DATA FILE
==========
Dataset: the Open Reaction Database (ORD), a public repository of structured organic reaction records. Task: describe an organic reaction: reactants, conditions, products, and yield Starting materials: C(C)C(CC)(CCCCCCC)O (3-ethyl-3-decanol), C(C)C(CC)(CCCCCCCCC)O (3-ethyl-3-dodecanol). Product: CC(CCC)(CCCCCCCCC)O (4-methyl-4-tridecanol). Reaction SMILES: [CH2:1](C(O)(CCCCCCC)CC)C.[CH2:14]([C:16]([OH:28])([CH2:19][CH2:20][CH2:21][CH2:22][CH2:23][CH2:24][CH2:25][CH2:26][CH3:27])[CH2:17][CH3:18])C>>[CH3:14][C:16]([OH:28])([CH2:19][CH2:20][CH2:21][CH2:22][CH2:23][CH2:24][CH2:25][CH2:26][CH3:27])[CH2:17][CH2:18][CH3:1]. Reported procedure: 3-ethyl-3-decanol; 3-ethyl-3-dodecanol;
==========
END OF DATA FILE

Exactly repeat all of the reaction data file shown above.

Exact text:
Dataset: the Open Reaction Database (ORD), a public repository of structured organic reaction records. Task: describe an organic reaction: reactants, conditions, products, and yield Starting materials: C(C)C(CC)(CCCCCCC)O (3-ethyl-3-decanol), C(C)C(CC)(CCCCCCCCC)O (3-ethyl-3-dodecanol). Product: CC(CCC)(CCCCCCCCC)O (4-methyl-4-tridecanol). Reaction SMILES: [CH2:1](C(O)(CCCCCCC)CC)C.[CH2:14]([C:16]([OH:28])([CH2:19][CH2:20][CH2:21][CH2:22][CH2:23][CH2:24][CH2:25][CH2:26][CH3:27])[CH2:17][CH3:18])C>>[CH3:14][C:16]([OH:28])([CH2:19][CH2:20][CH2:21][CH2:22][CH2:23][CH2:24][CH2:25][CH2:26][CH3:27])[CH2:17][CH2:18][CH3:1]. Reported procedure: 3-ethyl-3-decanol; 3-ethyl-3-dodecanol;